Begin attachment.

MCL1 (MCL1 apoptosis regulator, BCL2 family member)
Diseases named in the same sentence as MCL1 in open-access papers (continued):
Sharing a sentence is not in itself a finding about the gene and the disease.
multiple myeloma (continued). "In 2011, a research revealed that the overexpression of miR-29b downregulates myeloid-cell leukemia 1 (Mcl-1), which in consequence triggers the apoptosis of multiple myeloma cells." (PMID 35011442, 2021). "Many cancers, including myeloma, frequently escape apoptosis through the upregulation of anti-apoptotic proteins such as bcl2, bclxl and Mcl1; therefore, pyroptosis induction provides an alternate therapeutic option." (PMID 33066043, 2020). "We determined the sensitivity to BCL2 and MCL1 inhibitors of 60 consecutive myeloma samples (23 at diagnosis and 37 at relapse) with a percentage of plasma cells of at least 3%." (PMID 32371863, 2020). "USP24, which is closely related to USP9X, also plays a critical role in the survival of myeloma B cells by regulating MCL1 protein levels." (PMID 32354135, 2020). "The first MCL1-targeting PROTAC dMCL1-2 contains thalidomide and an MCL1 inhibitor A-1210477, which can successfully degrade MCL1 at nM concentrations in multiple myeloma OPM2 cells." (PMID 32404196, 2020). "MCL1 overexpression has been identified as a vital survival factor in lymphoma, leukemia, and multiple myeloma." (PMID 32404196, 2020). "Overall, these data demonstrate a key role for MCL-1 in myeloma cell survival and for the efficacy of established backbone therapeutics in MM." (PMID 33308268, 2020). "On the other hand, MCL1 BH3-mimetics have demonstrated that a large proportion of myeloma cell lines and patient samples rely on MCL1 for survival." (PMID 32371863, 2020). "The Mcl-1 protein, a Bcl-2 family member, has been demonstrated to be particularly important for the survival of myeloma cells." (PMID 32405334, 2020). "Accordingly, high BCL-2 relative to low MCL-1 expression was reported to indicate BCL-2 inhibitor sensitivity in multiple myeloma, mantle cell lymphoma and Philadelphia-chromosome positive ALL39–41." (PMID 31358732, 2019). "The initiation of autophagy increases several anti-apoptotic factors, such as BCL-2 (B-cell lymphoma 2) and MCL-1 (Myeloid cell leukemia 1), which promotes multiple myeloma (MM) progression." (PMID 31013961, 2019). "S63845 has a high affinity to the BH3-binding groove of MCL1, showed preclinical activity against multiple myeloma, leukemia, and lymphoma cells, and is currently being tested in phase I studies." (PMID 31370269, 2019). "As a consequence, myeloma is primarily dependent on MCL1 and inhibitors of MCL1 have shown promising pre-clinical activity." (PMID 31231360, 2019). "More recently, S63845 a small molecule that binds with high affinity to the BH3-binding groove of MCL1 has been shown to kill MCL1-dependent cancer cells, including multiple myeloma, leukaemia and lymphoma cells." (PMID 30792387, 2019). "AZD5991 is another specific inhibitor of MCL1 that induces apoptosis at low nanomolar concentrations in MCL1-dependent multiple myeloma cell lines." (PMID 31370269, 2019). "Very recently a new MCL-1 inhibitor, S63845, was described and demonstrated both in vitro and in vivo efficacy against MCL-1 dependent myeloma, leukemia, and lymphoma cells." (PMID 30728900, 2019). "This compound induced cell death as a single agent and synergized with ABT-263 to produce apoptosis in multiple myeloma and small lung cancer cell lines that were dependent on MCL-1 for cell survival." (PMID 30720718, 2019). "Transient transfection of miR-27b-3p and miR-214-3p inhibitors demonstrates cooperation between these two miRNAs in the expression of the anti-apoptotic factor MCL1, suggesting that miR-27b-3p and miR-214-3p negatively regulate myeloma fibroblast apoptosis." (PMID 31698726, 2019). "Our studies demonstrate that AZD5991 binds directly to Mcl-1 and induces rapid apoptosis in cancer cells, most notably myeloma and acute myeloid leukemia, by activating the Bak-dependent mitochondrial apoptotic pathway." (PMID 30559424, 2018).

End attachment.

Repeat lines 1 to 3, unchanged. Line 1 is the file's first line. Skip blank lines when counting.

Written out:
MCL1 (MCL1 apoptosis regulator, BCL2 family member)
Diseases named in the same sentence as MCL1 in open-access papers (continued):
Sharing a sentence is not in itself a finding about the gene and the disease.